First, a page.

Though it may be hard to imagine today, advertisers once sold products using Broadway musical razzle dazzle: animated hot dogs and cigarette packs danced for us; Ann Miller chaine-turned into our living rooms for Campbell’s soup; and Bobby Short gave us his Carlyle Hotel-smooth song stylings for Charlie perfume. We paid attention. The Broadway musical was formerly so much closer to the actual pop culture mainstream that these musical treats and theatrical touchstones were easily appropriated by advertisers and understood by consumers; it seems so long ago.
Speaking of hotels, two of my favorite commercials of the 1970s borrowed liberally from the Broadway repertoire. The Milford Plaza, still located in the heart of Times Square, set new lyrics to The Lullaby of Broadway (written by Harry Warren and Al Dubin in 1935 for the film Golddiggers of Broadway). This campaign literally ran for years and it may not surprise you to know I still enjoy watching this commercial regularly.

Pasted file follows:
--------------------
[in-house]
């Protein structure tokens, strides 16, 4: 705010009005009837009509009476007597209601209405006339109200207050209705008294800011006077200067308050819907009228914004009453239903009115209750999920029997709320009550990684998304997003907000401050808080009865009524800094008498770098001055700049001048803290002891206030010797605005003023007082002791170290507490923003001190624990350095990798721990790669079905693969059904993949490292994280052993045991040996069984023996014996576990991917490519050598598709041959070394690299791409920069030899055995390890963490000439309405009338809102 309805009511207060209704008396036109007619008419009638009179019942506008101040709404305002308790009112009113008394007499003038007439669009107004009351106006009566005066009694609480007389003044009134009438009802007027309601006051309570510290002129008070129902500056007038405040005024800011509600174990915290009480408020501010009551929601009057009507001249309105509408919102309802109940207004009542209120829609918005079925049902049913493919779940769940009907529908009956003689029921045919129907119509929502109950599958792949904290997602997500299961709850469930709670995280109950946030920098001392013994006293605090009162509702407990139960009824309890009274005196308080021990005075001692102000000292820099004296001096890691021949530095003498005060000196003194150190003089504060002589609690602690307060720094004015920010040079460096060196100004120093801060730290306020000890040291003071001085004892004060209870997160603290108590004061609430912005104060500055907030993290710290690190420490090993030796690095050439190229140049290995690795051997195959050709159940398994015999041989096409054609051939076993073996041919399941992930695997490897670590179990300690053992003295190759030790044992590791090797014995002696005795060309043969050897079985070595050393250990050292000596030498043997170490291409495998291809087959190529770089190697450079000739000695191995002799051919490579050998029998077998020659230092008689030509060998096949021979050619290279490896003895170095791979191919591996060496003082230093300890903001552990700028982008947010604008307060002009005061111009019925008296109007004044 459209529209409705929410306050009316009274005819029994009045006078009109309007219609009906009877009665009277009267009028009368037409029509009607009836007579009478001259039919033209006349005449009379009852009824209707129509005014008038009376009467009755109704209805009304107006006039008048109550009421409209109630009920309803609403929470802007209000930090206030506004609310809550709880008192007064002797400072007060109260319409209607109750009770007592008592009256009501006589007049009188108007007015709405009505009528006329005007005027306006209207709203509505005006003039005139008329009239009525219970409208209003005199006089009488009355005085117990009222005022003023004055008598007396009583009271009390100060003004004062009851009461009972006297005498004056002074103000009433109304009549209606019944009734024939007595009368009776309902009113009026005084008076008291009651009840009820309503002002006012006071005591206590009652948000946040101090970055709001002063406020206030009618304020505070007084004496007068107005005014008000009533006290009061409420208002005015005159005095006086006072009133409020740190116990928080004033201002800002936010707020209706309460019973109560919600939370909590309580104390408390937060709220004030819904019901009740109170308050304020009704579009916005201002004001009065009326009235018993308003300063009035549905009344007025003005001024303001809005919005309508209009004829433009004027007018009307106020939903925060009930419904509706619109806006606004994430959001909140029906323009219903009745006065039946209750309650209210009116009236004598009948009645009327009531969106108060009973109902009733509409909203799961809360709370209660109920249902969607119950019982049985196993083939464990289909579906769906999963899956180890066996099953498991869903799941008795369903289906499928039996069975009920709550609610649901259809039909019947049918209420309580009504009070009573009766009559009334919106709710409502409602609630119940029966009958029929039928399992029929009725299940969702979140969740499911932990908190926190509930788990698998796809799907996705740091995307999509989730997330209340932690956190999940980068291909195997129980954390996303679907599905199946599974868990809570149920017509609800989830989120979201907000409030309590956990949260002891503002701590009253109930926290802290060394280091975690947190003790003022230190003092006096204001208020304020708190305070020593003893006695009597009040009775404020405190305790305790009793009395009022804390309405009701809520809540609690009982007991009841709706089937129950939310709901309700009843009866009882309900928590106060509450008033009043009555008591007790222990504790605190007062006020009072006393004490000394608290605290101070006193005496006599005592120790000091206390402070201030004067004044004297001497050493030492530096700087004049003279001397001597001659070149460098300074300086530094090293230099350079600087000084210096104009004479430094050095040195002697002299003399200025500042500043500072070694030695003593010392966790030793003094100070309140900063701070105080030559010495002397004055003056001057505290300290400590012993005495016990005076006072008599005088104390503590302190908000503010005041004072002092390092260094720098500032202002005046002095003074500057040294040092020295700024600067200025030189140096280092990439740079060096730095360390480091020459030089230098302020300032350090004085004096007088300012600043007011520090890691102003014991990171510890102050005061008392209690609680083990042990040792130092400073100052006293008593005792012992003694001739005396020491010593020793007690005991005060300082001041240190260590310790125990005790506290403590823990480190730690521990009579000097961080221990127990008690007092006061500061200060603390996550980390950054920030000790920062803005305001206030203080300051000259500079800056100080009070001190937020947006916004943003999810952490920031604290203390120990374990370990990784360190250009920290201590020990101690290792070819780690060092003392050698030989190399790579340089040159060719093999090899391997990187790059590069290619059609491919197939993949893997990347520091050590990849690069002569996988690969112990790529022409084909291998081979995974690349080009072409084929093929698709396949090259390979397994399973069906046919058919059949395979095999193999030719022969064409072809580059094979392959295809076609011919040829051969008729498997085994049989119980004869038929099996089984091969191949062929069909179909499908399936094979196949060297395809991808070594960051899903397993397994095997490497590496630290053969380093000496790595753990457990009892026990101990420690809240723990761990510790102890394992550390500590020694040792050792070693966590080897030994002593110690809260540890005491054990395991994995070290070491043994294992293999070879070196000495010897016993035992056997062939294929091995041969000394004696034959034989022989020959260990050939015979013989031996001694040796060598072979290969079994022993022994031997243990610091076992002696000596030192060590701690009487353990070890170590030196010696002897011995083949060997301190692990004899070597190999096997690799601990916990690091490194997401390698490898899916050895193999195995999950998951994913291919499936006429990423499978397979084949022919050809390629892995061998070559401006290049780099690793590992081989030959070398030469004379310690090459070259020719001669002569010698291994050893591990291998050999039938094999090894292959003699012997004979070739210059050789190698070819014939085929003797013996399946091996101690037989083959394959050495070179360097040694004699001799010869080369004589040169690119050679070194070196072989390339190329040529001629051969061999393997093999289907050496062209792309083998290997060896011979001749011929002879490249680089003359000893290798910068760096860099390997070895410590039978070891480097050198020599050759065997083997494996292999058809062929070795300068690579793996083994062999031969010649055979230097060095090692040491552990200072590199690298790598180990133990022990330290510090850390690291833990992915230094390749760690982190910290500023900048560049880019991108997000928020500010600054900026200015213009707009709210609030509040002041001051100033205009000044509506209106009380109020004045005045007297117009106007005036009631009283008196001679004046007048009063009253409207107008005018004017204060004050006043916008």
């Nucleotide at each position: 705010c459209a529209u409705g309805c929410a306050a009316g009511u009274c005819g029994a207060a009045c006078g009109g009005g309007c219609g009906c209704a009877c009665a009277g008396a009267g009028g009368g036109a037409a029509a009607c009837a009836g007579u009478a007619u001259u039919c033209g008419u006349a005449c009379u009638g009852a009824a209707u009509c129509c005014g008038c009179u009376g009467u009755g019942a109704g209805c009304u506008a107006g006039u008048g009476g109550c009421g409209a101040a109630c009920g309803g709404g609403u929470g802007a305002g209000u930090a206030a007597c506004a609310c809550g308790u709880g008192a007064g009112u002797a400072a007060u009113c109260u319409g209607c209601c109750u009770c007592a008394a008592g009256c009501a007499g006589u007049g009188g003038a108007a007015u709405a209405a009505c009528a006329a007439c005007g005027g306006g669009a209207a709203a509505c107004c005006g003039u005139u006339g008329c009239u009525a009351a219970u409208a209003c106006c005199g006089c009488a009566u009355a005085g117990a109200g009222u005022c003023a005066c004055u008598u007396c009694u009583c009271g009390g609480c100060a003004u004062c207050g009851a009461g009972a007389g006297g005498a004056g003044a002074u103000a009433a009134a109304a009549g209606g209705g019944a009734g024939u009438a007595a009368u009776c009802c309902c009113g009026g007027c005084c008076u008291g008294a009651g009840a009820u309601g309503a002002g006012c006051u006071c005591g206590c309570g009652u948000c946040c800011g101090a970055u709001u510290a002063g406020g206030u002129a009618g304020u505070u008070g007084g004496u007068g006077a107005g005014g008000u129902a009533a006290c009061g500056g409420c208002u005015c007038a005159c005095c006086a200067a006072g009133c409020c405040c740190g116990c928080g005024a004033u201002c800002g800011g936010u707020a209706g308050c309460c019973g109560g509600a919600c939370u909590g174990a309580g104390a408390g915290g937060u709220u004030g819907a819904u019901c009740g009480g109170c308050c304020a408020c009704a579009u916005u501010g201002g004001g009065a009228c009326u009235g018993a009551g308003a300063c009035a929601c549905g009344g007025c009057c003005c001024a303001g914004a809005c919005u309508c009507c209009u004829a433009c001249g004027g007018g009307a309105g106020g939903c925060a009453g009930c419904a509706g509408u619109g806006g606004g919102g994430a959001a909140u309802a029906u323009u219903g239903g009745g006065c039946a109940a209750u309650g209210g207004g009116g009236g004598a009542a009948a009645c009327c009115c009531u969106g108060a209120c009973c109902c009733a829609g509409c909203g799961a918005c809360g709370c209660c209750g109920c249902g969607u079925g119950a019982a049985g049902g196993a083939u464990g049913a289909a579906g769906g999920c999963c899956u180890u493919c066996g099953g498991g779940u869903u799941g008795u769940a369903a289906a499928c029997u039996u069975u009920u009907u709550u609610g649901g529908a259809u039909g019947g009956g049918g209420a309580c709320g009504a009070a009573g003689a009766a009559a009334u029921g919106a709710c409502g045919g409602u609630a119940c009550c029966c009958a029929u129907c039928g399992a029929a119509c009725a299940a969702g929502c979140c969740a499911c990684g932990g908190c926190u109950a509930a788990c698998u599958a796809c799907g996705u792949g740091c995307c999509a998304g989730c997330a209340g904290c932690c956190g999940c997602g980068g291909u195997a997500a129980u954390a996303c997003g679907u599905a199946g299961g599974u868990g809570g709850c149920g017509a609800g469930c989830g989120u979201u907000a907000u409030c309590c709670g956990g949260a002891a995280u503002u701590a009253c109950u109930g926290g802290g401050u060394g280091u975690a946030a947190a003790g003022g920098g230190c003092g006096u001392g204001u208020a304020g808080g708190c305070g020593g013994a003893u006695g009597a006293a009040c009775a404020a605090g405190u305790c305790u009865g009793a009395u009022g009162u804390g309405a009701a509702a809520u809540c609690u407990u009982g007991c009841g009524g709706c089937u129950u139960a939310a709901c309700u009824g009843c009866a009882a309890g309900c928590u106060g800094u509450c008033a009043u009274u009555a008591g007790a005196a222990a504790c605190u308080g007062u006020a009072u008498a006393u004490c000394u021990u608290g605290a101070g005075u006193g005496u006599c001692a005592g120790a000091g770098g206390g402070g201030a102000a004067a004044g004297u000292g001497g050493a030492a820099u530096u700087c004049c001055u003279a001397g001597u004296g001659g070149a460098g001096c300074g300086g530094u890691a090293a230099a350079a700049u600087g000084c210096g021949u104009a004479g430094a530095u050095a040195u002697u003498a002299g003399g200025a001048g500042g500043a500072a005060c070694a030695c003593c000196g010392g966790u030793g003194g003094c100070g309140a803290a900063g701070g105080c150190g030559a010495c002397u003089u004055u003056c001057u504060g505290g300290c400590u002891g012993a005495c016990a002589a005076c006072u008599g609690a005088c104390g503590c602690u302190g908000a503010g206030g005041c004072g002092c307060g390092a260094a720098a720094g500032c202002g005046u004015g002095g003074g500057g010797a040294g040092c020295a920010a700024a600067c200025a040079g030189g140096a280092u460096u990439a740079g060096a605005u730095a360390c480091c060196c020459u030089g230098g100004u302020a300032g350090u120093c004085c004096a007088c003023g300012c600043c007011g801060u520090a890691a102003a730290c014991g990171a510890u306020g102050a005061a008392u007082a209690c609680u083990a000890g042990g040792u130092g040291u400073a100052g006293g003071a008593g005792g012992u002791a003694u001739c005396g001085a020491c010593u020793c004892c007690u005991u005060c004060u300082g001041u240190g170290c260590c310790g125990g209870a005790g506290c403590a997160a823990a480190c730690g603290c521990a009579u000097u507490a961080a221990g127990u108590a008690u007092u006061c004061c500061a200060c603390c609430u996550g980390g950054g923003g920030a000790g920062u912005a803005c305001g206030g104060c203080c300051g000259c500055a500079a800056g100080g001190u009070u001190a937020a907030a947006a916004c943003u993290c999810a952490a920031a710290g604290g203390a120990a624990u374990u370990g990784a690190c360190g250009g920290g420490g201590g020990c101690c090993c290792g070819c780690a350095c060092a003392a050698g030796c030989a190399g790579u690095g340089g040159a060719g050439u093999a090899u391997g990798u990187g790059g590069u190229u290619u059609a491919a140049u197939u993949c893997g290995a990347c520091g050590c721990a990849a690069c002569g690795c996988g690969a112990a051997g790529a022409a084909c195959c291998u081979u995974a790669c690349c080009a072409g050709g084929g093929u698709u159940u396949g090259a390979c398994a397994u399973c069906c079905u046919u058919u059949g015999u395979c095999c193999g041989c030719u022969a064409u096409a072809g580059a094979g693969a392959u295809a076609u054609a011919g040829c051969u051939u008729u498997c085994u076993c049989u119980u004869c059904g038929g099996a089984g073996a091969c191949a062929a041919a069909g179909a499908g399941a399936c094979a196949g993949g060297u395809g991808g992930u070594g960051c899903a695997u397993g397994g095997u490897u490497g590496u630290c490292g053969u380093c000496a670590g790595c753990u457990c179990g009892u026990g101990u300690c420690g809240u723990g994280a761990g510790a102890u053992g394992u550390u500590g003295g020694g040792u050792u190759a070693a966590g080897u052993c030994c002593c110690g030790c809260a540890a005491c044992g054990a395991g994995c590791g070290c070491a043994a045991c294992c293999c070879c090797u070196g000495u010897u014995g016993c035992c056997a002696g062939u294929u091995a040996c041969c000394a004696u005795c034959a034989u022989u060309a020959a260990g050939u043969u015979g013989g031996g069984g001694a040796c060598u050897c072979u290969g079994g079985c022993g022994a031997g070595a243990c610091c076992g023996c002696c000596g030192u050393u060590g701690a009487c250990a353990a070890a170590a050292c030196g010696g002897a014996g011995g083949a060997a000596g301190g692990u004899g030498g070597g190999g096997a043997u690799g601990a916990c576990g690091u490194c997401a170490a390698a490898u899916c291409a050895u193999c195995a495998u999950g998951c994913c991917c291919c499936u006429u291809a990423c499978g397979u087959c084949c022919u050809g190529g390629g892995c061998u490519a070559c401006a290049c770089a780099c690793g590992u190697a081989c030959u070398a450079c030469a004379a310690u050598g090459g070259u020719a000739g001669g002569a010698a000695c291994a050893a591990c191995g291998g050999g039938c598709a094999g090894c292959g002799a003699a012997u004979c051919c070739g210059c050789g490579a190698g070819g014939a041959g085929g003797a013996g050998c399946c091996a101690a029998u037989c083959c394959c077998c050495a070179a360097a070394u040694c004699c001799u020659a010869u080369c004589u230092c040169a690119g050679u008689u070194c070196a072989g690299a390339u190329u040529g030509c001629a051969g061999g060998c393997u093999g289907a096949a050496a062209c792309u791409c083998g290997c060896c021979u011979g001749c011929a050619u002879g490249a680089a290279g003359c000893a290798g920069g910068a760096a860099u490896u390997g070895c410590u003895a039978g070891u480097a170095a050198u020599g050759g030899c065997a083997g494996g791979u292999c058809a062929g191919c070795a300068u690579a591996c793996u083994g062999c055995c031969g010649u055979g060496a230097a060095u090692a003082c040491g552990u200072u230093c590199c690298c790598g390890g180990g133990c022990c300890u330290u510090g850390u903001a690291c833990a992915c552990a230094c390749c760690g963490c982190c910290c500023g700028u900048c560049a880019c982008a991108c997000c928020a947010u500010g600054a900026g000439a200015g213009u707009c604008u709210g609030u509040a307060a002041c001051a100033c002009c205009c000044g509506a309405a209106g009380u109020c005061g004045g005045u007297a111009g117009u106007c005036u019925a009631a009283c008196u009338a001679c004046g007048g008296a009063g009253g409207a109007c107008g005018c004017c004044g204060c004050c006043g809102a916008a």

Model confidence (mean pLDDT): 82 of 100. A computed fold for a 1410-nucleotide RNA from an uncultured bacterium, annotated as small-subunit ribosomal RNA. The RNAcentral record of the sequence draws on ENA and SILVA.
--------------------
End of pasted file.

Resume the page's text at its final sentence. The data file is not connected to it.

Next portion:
Across town and down a few keys budget-wise, was the Hotel Seville (now the Carlton Hotel), whose commercial featured new lyrics to Bill Bailey (written by Hughie Cannon and originally published in 1902). With a much smaller budget but the best of intentions, the good folks at the Hotel Seville attempted to emulate the glitz and glitter of the Milford Plaza campaign and came up short (but not, alas, Bobby Short—though I must confess I am somewhat fixated on the lounge singer in the Carlton commercial and his one measly line). The results were memorably cheesy and I am so pleased to rescue these clips from the great housekeeping dustbin in the sky!